- Resistant starch is another component in food that stimulates the gut microbiota to produce SCFAs, which are the main source of energy for the cells lining the large intestine, so play an important role in gut health.
- Resistant starch is found in firm (green) bananas, legumes (such as lentils), vegetables (including peas and corn), cooked and cooled potatoes, pasta and rice, and certain wholegrain products, such as uncooked oats, wheat and barley.
- Prebiotics and probiotics are often termed the ‘dynamic duo’. Probiotics are live ‘good’ bacteria or yeasts found naturally in the gut and in some foods. They work to reduce the number of harmful bacteria that survive in the gut.
- Probiotics are found in foods like yoghurt with live cultures, kefir, and other fermented foods, like kombucha, kimchi, miso, tempeh, sauerkraut, and sourdough bread. Eating a variety of these foods, and on a regular basis, can help cultivate a variety of good gut bugs.
- Regularly consuming probiotic foods is another way older Australians can increase the diversity of the gut microbiota.
Need ideas for a gut healthy start to the day? Try these:
- High fibre wheat flakes topped with chopped apple and milk
- Overnight oats soaked in milk, containing grated vegetables – try sweet veggies like carrot or zucchini
- Fruit and nut muesli with probiotic yoghurt
- Whole grain bix/brits with sliced pears and milk
- Bran cereal with sultanas and probiotic milk
- Barley clusters with milk and a dollop of yoghurt
- High-fibre cereal containing added prebiotics, with milk.
1. Vemuri R, Gundamaraju R, Shastri MD et al. Gut Microbial Changes, Interactions, and Their Implications on Human Lifecycle: An Ageing Perspective. BioMed Research International, 2018; Vol. 2018, Article ID 4178607, 13 pages. https://www.hindawi.com/journals/bmri/2018/4178607/cta/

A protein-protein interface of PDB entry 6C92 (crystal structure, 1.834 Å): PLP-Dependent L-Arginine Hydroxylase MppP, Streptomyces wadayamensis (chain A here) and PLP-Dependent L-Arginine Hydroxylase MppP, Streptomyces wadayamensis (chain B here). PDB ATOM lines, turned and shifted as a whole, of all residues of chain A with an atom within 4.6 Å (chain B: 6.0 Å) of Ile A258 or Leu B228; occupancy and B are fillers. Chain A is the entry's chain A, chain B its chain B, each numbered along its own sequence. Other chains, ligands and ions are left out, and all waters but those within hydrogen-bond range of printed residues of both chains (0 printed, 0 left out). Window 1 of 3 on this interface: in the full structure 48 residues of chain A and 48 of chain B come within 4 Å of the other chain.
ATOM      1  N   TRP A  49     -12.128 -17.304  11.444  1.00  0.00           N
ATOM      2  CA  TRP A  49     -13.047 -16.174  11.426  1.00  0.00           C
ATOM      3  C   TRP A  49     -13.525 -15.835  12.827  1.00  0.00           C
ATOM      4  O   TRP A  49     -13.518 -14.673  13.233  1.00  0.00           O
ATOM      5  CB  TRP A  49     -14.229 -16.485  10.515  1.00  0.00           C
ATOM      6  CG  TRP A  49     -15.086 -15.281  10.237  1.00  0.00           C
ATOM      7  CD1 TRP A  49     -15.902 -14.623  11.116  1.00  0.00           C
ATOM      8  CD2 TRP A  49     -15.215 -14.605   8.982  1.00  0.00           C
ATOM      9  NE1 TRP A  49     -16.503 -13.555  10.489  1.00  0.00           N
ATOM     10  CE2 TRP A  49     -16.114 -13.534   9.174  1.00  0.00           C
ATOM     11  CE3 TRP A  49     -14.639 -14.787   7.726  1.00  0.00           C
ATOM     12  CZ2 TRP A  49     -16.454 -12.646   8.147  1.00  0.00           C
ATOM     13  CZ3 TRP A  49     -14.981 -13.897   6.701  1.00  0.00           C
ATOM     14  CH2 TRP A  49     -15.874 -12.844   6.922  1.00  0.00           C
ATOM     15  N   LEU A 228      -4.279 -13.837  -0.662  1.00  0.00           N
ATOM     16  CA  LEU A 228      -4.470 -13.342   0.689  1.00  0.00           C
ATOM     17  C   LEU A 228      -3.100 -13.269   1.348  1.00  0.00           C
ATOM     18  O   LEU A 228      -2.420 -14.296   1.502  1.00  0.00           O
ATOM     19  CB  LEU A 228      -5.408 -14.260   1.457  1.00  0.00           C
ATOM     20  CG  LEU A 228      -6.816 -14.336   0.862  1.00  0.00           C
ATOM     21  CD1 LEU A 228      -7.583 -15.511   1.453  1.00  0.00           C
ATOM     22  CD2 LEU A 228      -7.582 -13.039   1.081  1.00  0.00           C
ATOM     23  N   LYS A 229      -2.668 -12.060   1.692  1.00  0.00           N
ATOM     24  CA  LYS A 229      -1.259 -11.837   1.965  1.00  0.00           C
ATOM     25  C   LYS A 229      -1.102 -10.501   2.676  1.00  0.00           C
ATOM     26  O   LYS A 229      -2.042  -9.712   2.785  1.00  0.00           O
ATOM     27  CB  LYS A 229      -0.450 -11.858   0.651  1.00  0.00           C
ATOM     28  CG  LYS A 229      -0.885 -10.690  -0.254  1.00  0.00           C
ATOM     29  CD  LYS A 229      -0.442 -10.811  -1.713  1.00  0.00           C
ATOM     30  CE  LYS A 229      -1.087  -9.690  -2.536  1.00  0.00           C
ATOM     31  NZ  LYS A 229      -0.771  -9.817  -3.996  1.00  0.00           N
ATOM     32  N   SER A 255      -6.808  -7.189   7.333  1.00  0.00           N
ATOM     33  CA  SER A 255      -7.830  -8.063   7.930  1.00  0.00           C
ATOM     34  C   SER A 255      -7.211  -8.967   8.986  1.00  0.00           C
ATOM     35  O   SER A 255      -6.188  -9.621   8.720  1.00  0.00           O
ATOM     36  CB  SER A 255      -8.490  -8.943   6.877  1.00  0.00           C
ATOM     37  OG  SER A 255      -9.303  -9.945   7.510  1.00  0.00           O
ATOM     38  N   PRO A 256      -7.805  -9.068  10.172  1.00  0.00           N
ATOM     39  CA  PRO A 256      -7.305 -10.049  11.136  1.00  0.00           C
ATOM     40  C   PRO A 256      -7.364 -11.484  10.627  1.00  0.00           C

2. White LS, Van den Bogaerde J, Kamm M. The gut microbiota: cause and cure of gut diseases.Med J Aust 2018; 209 (7): 312-317. https://www.mja.com.au/journal/2018/209/7/gut-microbiota-cause-and-cure-gut-diseases
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13. Australian Bureau of Statistics. Australian Health Survey: Nutrition First Results – Foods and Nutrients, 2011-12. Canberra: ABS; 2014. (Also available from: http://www.abs.gov.au/ausstats/abs@.nsf/Lookup/4364.0.55.007main+features12011-12, accessed 13 November 2018).
14. Australian Institute of Health and Welfare.Nutrition across the life stages. Cat. no. PHE 227. Canberra: AIHW; 2018.Also available from: https://www.aihw.gov.au/getmedia/fc5ad42e-08f5-4f9a-9ca4-723cacaa510d/aihw-phe-227.pdf.aspx?inline=true, accessed 13 November 2018).
15. National Health and Medical Research Council, Australian Government Department of Health and Ageing, and New Zealand Ministry of Health. Nutrient Reference Values for Australia and New Zealand. Canberra: NHMRC; 2006. (Also available from: https://www.nrv.gov.au/chronic-disease/micronutrients-dietary-fibre, accessed 13 November 2018).
16. Fayet-Moore F, Cassettari T, Tuck K, McConnell A, Petocz P. Dietary Fibre Intake in Australia. Paper II: Comparative Examination of Food Sources of Fibre among High and Low Fibre Consumers. Nutrients 2018; 10(9): 1223. https://www.ncbi.nlm.nih.gov/pmc/articles/PMC6163727/
17. Nutrition Research Australia, Breakfast and Breakfast Cereal Consumption Among Australians. A secondary analysis of the 2011-12 National Nutrition and Physical Activity Survey, Sydney, February 2016 http://www.cereal4brekkie.org.au/new-data-bowls-sugar-spin/
18. Grains & Legumes Nutrition Council. Breakfast Cereal Audit 2018. (Also available from: https://www.glnc.org.au/wp-content/uploads/2018/10/Breakfast-Cereal-Factsheet-2018_WEB-1.pdf, accessed 13 November 2018).
19. Jayachandran M, Chen J, Chung S, Xu B. A critical review on the impacts of β-glucans on gut microbiota and human health. The Journal of Nutritional Biochemistry 2018. 61: 101-110. https://www.sciencedirect.com/science/article/pii/S0955286317310070?via%3DihubShare